Ocean bottom technologies, involving nodes or other receivers static on the seabed, are currently the only solutions that address all the azimuth and offset issues. However, they have significant drawbacks, including seabed-related noise, low productivity and high costs, particularly in deeper water, and they are not suitable for many seafloors, such as pinnacles or corals.
This new method of seismic acquisition, developed by French company Kietta, is the result of six years of discussions, designs, prototypes and trials. It is based on the classical principles of reflection seismology: one or more vessels provide a sound source and a large number of seismic sensors attached to submerged cables measure the reflected waves. There are, however, some very significant modifications in this system, and all the components used have been specifically designed for it.
The main difference lies in the receiver array and the way it is operated. The 8 km-long streamers in the 20-cable spread are independent and autonomous, each controlled by a pair of robot vessels which regulate the position. They float in the mid-water, where there is much less ambient noise than at shallower depths or on the seafloor, with 4C sensors every 25m, each with a hydrophone and geophone measuring wave pressure and velocity. The signals from these are combined to cancel out the reflection ghost, leading to a flat spectrum and full bandwidth over the seismic frequency range, regardless of depth. Very significantly, since there is no towing vessel, the noise resulting from water flow and tension in the cables is completely eliminated.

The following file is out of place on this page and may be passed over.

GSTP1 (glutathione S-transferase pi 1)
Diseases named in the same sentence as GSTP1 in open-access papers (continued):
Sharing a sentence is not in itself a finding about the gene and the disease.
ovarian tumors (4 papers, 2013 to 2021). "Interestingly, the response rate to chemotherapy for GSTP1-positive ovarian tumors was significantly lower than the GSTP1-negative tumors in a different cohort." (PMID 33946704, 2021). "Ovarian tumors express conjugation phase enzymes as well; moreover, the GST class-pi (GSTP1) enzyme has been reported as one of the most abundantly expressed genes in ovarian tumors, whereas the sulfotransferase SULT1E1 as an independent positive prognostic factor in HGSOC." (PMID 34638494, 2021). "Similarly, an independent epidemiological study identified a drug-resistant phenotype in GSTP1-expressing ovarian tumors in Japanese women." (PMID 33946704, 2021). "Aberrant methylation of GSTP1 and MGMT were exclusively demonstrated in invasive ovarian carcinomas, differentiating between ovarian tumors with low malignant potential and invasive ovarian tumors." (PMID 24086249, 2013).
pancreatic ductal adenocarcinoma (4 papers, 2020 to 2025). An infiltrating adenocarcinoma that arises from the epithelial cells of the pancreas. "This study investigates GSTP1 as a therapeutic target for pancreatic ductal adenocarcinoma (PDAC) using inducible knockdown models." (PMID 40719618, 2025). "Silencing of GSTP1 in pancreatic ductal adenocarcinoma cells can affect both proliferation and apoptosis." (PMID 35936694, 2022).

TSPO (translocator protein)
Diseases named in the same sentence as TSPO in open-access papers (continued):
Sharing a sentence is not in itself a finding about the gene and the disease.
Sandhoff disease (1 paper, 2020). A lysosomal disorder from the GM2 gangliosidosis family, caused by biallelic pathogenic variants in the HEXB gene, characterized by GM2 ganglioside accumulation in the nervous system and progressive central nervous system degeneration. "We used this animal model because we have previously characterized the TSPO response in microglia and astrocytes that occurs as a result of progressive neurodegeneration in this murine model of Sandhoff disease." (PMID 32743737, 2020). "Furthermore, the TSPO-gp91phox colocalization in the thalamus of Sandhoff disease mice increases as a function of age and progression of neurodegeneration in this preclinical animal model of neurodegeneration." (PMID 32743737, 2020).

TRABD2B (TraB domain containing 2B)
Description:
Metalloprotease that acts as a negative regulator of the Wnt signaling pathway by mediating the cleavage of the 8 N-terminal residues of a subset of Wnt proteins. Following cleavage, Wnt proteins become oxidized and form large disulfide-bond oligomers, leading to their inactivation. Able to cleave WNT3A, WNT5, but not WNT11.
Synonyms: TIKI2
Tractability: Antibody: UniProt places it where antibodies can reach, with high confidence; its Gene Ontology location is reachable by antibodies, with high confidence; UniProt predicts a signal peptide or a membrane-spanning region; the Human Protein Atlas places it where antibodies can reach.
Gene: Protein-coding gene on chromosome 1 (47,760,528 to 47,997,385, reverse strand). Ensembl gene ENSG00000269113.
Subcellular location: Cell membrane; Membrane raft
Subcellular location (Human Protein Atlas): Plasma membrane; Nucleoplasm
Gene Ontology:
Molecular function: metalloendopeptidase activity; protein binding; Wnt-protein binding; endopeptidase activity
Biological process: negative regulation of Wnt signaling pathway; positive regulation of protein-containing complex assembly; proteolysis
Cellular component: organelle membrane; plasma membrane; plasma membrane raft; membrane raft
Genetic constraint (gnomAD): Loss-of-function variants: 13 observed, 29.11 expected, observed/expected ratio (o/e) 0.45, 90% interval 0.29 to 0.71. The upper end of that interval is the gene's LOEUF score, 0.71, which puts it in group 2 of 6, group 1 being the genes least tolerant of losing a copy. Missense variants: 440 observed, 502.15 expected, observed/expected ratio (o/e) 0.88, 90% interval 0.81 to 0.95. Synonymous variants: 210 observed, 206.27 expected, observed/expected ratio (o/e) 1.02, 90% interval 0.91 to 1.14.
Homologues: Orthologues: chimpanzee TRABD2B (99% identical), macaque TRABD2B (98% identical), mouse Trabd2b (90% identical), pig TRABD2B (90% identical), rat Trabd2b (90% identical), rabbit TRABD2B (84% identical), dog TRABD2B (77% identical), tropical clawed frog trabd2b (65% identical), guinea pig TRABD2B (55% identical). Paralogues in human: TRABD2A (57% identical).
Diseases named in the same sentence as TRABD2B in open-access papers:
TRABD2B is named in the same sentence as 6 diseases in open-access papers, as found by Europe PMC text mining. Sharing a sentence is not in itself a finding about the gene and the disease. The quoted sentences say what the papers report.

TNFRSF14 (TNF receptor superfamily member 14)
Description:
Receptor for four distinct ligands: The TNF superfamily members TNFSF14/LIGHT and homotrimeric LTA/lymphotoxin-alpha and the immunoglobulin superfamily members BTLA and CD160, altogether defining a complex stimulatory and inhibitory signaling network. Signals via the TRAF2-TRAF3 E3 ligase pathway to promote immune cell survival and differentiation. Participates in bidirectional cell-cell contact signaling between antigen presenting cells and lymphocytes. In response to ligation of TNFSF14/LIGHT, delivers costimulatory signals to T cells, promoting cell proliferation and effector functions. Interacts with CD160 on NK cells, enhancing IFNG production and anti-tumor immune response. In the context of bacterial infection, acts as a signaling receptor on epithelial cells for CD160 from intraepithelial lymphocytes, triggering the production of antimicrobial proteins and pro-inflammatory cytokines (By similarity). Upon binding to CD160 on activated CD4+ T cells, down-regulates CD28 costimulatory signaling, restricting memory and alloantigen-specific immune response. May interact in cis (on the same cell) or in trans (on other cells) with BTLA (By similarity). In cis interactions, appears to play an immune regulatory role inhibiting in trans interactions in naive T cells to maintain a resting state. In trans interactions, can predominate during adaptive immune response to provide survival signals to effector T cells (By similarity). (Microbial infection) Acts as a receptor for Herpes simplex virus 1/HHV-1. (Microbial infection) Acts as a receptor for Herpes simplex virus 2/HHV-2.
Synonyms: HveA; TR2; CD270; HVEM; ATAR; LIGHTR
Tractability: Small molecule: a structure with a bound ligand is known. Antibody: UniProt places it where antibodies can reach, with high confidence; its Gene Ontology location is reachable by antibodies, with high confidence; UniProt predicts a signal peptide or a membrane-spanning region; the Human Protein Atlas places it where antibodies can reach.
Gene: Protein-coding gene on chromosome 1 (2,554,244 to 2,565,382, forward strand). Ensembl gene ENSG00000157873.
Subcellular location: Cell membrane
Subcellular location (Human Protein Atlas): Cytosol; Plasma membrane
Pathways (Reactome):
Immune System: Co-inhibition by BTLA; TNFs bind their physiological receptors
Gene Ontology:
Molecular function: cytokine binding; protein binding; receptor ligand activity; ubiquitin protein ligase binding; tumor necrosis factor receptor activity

Data can be acquired using a number of acquisition methods, with the two tested so far being ‘patch’ and ‘progressive’ shooting (see illustration below). In the former the spread is stationary at a fixed location with respect to the seabed. The shooting vessel sails perpendicularly to the cables, ensuring high-fold recovery, shooting every 25m, with an inter-line spacing of 400m and an overshoot of 4 km on each side. Once an 8x8 km zone is covered, the array moves to the next contiguous zone. In progressive shooting the cables and sensors, guided by the autonomous vehicles, move very slowly (~ 0.1 knot) along a pre-determined route. The shooting vessel again sails crossline, shooting every 25m with a 4 km overshoot. The speed of the cables allows them to move 400m in the time it takes the shooting vessel to shoot a complete line.
This level of precision in navigation and timing is possible through the patented navigation techniques used by the autonomous source and the recording vessels. These ensure that the effects of sea currents and mechanical tension and vibrations along the cables are negligible and that the center of the spread stays as close as possible to the target while maximizing the seismic data quality. All operations are supervised from a control room onboard a master vessel communicating with the various components wirelessly, with real time QC of the data.
Full Azimuth and Other Advantages